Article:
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Sex differences in 12, 18 and 24-old-month infants' preference for colour, toys and shape

Jadva, Vasanti (2006). Sex differences in 12, 18 and 24-old-month infants' preference for colour, toys and shape. (Unpublished Doctoral thesis, City University, London)


Introduction: A growing number of studies have found differences between boys' and girls' preferences for sex-typed toys during infancy. Toy preferences have been explained using biological, social and cognitive theories. More recently, focus has turned towards the low-level properties of toys that boys and girls find attractive. The present study was designed to assess the relationship between toy preference and toy colour, as well as to examine sex differences in infants' preferences for colour and shape. In addition, sex differences in the colours of infants' home environments, and in the colour and type of infants' toys, were examined.

Method: A total of 120 infants aged 12, 18 or 24 months took part in the study, with 20 males and 20 females in each age group. Colour, toy and shape preference were assessed using the preferential looking task, whereby two images were presented to each infant simultaneously and the infant's gaze was recorded onto videotape. These tapes were later coded to determine the length of time the infant looked at each image. In addition, parental interviews were conducted to obtain data about the colour of infants' home environments and their toy preferences.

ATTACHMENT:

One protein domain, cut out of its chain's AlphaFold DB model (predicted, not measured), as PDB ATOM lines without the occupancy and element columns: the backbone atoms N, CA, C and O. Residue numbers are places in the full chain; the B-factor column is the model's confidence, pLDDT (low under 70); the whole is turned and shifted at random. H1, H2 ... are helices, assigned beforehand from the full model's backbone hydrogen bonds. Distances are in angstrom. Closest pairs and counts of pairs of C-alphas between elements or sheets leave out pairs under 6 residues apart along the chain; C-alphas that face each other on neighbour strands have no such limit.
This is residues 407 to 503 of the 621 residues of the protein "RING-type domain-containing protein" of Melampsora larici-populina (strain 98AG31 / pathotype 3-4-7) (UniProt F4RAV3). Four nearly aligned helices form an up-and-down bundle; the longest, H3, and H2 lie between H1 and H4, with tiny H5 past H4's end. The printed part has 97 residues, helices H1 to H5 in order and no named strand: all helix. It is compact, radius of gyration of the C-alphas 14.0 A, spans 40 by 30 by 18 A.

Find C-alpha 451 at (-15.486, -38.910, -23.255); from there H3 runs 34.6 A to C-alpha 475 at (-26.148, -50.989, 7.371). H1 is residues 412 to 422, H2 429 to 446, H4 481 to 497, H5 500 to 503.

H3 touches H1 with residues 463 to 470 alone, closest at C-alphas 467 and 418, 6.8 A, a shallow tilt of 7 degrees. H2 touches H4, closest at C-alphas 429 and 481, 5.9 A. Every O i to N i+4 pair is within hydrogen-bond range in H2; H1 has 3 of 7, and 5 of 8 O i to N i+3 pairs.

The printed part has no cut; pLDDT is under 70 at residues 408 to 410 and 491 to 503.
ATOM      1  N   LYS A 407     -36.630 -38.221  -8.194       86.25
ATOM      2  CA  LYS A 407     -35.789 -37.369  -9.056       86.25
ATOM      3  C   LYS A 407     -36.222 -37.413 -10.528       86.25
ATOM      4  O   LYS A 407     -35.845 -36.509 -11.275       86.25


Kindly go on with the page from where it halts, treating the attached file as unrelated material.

Results: Sex and age differences in visual preferences for toys were found when the brightness of pink and blue were controlled. Boys looked longer at the car than girls and girls looked longer at the doll than boys. This preference for sex-typed toys was greatest when the infants looked at a same-sex-typed toy coloured in a same-sextyped colour. Despite this overall sex difference, 12-month-olds, irrespective of their sex, looked at the doll more than the car. Infants were not found to show any sex differences in their visual preference for pink versus blue or for angular versus rounded shapes. Sex differences were not found in the colour of infants' bedrooms, bedcovers or bedroom curtains but sex differences were found in the colours of infant playrooms and clothing. With regard to reported toy play, boys played with more vehicles than girls, and girls played with more dolls than boys. A positive relationship was found between infants' reported play with vehicles and their looking time at the car on the preferential looking task.

Conclusions: Infants as young as 18 and 24 months show sex-typed visual preferences for toys which are strengthened when the toys are coloured in same sextyped colours. Sex differences in shape preference and colour preference were not found in the present study. Instead, boys and girls were found to be similar in their preference for rounded shapes over angular shapes, and for red over blue.

Publication Type: Thesis (Doctoral)
Subjects: B Philosophy. Psychology. Religion > BF Psychology
Departments: Doctoral Theses
School of Health & Psychological Sciences > Psychology
School of Health & Psychological Sciences > School of Health & Psychological Sciences Doctoral Theses
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